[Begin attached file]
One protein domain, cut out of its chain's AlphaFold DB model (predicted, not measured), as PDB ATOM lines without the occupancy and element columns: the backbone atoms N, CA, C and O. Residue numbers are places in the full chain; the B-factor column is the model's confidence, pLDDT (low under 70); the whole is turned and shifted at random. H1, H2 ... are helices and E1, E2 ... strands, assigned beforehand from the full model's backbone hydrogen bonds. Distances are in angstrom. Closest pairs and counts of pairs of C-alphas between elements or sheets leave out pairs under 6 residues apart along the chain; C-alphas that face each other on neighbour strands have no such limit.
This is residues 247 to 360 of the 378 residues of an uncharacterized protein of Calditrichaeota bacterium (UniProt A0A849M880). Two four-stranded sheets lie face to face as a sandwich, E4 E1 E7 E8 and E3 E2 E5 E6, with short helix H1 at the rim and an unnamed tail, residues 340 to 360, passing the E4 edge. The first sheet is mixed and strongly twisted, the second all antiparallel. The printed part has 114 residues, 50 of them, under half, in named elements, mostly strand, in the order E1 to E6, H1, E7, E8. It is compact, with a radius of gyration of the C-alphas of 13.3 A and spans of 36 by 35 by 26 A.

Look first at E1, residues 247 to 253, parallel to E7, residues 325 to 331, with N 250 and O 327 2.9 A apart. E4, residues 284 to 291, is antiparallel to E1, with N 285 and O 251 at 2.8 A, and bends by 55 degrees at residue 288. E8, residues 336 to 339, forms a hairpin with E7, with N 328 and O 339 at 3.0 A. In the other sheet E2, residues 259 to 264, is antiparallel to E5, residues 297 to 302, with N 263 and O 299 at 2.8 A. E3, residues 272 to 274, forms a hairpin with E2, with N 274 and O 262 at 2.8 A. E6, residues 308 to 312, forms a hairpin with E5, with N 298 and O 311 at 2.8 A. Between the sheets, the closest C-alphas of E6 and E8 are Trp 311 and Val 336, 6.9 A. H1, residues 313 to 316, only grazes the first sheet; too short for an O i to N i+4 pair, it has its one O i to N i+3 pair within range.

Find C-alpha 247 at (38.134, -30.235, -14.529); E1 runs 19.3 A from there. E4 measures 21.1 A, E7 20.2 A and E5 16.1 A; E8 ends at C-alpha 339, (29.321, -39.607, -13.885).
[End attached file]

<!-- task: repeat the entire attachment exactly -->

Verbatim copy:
One protein domain, cut out of its chain's AlphaFold DB model (predicted, not measured), as PDB ATOM lines without the occupancy and element columns: the backbone atoms N, CA, C and O. Residue numbers are places in the full chain; the B-factor column is the model's confidence, pLDDT (low under 70); the whole is turned and shifted at random. H1, H2 ... are helices and E1, E2 ... strands, assigned beforehand from the full model's backbone hydrogen bonds. Distances are in angstrom. Closest pairs and counts of pairs of C-alphas between elements or sheets leave out pairs under 6 residues apart along the chain; C-alphas that face each other on neighbour strands have no such limit.
This is residues 247 to 360 of the 378 residues of an uncharacterized protein of Calditrichaeota bacterium (UniProt A0A849M880). Two four-stranded sheets lie face to face as a sandwich, E4 E1 E7 E8 and E3 E2 E5 E6, with short helix H1 at the rim and an unnamed tail, residues 340 to 360, passing the E4 edge. The first sheet is mixed and strongly twisted, the second all antiparallel. The printed part has 114 residues, 50 of them, under half, in named elements, mostly strand, in the order E1 to E6, H1, E7, E8. It is compact, with a radius of gyration of the C-alphas of 13.3 A and spans of 36 by 35 by 26 A.

Look first at E1, residues 247 to 253, parallel to E7, residues 325 to 331, with N 250 and O 327 2.9 A apart. E4, residues 284 to 291, is antiparallel to E1, with N 285 and O 251 at 2.8 A, and bends by 55 degrees at residue 288. E8, residues 336 to 339, forms a hairpin with E7, with N 328 and O 339 at 3.0 A. In the other sheet E2, residues 259 to 264, is antiparallel to E5, residues 297 to 302, with N 263 and O 299 at 2.8 A. E3, residues 272 to 274, forms a hairpin with E2, with N 274 and O 262 at 2.8 A. E6, residues 308 to 312, forms a hairpin with E5, with N 298 and O 311 at 2.8 A. Between the sheets, the closest C-alphas of E6 and E8 are Trp 311 and Val 336, 6.9 A. H1, residues 313 to 316, only grazes the first sheet; too short for an O i to N i+4 pair, it has its one O i to N i+3 pair within range.

Find C-alpha 247 at (38.134, -30.235, -14.529); E1 runs 19.3 A from there. E4 measures 21.1 A, E7 20.2 A and E5 16.1 A; E8 ends at C-alpha 339, (29.321, -39.607, -13.885).